SL supporters speak out after rally
Amidst a crowd of 3,000 supporters, a couple of specially invited Storm Lakers joined Democratic presidential candidate John Kerry for a northwest Iowa visit Saturday as a prelude to the Democratic National Convention.
The rally was held at the Anderson Dance Pavilion in Sioux City, and was attended by several key Democratic politicians, including Iowa governor Tom Vilsack. Kerry's wife, Teresa Heinz Kerry, and three of the Kerry children, Vanessa, Alexandra, and Andre, were also in attendance. Kerry's running mate, John Edwards, was not able to attend.
Kerry, who was traveling the Midwest as he made his way to Boston to accept his party's presidential nomination, spoke to the crowd about how he and Edwards would make a difference in employment, education, U.S. dependence on foreign oil, and family health care. He pledged to provide tax cuts to the middle class, end subsidies to companies that take jobs overseas, and give all students quality education, in part by dismantling the No Child Left Behind program.
"We value what Americans value, and we know that values aren't just words," said Kerry, criticizing the Bush administration's actions. Kerry has recently been accused of negatively attacking President Bush's record.
Kerry remained mostly positive and spoke to the crowd about the importance of voting.
Kerry explained his choice for a running mate. Iowans were disheartened after Kerry chose North Carolina senator John Edwards as his vice presidential candidate, rather than Governor Vilsack.
He also made a point to explain how special Iowa is to him and to Edwards. Kerry and Edwards came in first and second, respectively, in the Iowa caucuses.
"There were people who thought they knew everything, and thought that a John Kerry would never be on the presidential ballot," said Kerry. "But Iowa knew better."
Kerry also told the crowd a story of how, four days before the Iowa caucuses, an Iowa woman gave him a four leaf clover, telling him it would bring him good luck. Kerry presented the same four leaf clover to the crowd, saying that "it has traveled with me every single day of the campaign... and it is going with us to the White House on November 2."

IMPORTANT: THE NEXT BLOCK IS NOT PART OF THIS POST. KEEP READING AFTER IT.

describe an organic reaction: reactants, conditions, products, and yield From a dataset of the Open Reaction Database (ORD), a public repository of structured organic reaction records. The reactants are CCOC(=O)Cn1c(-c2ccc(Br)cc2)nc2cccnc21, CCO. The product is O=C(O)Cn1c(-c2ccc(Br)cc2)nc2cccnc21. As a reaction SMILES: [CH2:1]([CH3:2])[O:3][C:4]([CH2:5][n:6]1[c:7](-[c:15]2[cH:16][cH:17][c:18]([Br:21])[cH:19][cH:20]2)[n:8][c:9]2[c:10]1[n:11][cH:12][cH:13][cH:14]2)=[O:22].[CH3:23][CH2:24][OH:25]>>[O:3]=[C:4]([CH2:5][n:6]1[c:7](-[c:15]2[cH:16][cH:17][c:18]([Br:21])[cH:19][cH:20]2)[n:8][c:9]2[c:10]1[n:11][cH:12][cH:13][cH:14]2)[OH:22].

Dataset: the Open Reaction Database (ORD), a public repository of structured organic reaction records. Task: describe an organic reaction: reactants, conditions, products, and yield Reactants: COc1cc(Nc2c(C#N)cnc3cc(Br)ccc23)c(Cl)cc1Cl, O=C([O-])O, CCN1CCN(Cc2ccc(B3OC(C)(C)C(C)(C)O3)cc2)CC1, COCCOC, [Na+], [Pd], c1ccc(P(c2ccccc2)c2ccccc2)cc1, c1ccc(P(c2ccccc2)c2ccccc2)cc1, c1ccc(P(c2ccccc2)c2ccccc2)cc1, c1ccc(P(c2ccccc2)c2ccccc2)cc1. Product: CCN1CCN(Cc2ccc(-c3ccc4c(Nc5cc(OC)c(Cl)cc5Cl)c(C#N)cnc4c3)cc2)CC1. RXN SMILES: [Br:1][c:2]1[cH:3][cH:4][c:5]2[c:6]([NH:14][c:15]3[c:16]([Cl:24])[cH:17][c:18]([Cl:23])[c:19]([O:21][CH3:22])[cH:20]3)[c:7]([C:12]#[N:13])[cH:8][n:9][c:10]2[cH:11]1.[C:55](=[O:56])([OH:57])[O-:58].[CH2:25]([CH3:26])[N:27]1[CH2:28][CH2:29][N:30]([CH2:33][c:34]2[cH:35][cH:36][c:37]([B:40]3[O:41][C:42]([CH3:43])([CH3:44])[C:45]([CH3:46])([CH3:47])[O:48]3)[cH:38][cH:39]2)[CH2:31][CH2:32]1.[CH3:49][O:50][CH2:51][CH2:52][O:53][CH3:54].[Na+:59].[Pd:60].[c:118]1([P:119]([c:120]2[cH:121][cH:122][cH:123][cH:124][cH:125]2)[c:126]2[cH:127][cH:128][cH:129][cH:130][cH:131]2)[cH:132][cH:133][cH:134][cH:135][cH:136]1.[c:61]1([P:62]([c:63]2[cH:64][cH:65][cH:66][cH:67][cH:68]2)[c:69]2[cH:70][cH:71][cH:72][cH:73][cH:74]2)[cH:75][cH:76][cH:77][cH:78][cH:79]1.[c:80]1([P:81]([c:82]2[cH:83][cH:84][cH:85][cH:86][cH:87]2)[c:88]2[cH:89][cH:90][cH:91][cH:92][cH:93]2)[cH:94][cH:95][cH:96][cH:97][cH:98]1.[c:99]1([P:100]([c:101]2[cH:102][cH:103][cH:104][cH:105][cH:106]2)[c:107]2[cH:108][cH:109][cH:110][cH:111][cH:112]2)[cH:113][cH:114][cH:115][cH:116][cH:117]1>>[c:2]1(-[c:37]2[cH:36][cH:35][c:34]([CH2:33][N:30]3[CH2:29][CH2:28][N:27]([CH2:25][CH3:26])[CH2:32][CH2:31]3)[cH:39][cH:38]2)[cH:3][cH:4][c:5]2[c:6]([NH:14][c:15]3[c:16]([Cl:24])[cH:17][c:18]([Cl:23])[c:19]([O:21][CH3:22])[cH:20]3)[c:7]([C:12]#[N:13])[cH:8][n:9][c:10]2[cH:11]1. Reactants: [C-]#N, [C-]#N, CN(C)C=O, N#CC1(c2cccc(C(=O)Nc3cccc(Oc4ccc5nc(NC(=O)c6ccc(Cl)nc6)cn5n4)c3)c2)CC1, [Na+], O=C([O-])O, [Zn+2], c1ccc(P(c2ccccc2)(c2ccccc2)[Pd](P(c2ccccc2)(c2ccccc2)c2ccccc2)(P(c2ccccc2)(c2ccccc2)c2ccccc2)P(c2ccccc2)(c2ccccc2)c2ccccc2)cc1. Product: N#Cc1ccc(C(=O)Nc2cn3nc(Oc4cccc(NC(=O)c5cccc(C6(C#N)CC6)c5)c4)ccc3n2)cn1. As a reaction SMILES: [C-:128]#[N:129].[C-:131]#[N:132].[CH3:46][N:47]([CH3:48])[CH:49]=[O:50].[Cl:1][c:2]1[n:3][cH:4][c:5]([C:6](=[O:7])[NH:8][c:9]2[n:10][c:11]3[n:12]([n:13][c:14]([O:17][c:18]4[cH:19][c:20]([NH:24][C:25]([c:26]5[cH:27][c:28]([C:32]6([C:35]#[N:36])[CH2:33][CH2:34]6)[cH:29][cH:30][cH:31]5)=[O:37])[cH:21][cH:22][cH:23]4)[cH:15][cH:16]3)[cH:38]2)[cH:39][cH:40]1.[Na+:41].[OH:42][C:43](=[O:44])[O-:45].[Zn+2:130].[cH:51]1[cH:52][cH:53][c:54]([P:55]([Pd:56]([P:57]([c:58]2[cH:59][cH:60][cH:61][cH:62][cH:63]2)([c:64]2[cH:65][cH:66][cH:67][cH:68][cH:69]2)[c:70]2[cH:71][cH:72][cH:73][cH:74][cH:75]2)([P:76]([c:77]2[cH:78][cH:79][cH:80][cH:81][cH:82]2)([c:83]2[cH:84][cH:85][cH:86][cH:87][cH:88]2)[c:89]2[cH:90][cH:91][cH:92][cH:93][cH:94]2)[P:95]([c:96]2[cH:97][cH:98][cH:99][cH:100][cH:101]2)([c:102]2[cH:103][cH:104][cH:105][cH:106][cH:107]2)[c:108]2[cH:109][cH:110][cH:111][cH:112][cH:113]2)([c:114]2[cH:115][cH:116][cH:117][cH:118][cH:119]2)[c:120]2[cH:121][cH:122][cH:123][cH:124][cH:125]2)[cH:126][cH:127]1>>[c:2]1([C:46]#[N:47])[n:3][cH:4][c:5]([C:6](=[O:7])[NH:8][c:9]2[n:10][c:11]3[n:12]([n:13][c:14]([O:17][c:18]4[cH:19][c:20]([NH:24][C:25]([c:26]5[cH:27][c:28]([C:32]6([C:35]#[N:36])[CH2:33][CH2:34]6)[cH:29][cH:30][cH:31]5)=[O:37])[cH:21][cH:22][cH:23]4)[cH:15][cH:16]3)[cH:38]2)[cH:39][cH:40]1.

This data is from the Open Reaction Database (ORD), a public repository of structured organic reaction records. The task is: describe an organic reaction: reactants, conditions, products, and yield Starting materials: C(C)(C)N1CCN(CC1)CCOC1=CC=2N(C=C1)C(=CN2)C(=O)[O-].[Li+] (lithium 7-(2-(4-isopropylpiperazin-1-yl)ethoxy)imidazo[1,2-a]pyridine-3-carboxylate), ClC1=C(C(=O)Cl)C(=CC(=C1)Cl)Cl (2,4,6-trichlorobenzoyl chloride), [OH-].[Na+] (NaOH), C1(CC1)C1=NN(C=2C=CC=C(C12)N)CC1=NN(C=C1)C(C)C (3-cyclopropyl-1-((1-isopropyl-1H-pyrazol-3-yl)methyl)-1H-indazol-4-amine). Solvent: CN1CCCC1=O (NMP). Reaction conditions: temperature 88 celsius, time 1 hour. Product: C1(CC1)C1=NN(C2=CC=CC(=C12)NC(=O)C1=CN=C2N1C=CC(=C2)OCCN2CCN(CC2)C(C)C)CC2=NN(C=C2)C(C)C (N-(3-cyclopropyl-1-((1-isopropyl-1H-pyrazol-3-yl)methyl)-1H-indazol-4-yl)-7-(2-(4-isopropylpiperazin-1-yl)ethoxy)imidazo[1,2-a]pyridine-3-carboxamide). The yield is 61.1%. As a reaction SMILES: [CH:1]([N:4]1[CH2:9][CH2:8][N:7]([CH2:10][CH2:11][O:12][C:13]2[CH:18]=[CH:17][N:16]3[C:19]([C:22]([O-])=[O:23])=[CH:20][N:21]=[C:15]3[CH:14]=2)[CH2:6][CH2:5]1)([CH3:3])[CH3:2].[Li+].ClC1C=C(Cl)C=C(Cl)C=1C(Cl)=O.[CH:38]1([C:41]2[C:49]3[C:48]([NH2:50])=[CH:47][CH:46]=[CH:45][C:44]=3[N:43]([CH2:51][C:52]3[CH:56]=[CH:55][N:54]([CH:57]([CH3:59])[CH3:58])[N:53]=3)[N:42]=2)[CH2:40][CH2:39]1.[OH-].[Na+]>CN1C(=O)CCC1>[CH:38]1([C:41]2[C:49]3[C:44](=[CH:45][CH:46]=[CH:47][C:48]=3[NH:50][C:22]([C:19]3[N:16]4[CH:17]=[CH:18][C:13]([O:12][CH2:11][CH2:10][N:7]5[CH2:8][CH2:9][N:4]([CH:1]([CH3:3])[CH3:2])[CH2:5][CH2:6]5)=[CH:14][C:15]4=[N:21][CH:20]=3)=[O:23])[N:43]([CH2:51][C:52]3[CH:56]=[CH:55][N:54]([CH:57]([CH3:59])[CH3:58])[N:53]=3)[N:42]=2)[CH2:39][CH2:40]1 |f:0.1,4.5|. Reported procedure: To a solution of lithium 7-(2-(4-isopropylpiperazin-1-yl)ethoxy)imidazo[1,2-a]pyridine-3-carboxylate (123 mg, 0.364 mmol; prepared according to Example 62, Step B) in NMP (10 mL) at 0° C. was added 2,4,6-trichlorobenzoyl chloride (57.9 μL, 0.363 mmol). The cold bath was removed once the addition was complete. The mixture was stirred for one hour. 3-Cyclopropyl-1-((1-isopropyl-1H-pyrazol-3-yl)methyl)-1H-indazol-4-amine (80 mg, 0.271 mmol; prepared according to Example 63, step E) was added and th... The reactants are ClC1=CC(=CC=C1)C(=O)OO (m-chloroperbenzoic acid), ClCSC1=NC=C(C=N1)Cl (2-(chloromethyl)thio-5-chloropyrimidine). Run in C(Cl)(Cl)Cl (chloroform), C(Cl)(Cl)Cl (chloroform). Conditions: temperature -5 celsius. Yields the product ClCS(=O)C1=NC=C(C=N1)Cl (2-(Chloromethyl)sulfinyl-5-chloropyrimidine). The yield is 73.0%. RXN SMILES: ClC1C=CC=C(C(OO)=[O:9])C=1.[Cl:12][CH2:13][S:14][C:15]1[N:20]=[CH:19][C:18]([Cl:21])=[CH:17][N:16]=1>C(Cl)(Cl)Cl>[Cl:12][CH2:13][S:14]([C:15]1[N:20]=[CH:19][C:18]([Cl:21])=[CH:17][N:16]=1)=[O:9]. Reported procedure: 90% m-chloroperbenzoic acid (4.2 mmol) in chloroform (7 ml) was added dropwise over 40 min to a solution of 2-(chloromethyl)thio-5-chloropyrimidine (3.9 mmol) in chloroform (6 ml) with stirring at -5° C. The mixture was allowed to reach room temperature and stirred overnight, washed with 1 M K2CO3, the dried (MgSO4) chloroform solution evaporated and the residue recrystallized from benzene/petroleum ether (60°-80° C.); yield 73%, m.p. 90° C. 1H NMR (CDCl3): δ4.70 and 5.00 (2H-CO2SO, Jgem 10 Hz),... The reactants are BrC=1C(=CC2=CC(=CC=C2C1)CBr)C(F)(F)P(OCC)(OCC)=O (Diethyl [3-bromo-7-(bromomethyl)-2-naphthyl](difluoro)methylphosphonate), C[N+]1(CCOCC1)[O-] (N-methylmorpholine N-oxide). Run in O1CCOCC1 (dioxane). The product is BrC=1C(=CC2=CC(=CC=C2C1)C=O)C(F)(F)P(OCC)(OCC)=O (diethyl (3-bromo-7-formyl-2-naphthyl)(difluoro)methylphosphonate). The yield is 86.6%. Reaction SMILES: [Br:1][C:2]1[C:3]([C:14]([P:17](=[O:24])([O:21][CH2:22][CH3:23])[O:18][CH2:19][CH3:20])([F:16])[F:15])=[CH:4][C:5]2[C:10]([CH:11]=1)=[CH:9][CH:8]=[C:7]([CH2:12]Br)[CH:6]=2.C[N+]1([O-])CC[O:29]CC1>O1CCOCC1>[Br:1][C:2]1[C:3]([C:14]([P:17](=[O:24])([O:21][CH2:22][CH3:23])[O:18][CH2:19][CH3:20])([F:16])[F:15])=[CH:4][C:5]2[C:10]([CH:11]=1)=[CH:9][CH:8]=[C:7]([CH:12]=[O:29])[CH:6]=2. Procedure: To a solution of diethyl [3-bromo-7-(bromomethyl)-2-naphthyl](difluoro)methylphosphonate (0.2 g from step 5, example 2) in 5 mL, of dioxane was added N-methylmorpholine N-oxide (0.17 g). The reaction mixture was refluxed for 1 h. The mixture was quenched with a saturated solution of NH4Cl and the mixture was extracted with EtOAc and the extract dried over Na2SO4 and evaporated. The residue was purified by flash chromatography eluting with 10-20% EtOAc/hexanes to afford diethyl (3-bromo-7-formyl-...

Teresa Heinz Kerry also praised Iowa. "The caliber of the people in this state is special for me to see," she said in a speech supporting her husband and his bid for the presidency.
Vilsack also spoke, supporting Kerry and convincing voters to make the most of the election. "You can decide the future of our country," he said. "It may be Kerry's and Edwards' names on the ballot, but it is your future."
Storm Lake natives had the chance to show their support personally for Kerry on Saturday, as they were asked to join him on stage during his speech. Cindy Fort and Jim Schall were both personally invited to the rally.
Being a teacher and having a son in the army, Fort "entirely agrees" with Kerry's plans for education and his outlook on the war with Iraq. "We need to choose responsibly with whom and when we go to war," she said. Fort also got the opportunity to visit briefly with Teresa Heinz Kerry. "I admire her, I like her style," she said. "I am thrilled to think that they may be - no, they will be - in the White House in November."
Jim Schall, a Storm Lake attorney, agrees with Fort's comments about Teresa and the entire Kerry family. He got the chance to talk with Teresa and Kerry's oldest daughter Vanessa. "Iowa is obviously the state that put (Kerry) on the map, and he hasn't forgotten that," said Schall.
Schall also mentioned that he likes the fact that Kerry has specific proposals for what he is arguing for. He's not just saying something."
Supporters of Bush were also in Sioux City at the Tyson Event Center, across the street from the Democratic rally. Holding signs declaring "Good hair won't win a war on terror," and "Waffle," the protesters criticized what they say is Kerry's tendency to flip-flop on Senate votes.
Western Iowa, which has traditionally supported conservative candidates, has been cited as one of the main battlegrounds in the November election. Recent polls have shown Kerry and Bush to be in a statistical tie, proving that the 2004 election may be as close as the 2000 election race between Bush and Gore.
According to an Iowa poll of 641 voters published in the Des Moines Register over the weekend, 46% support Bush, and 45% support Kerry, 2% support Nader and 7% are not sure. Kerry is expected to accept the Democratic party nomination for the presidency on Thursday in Boston at the Democratic National Convention.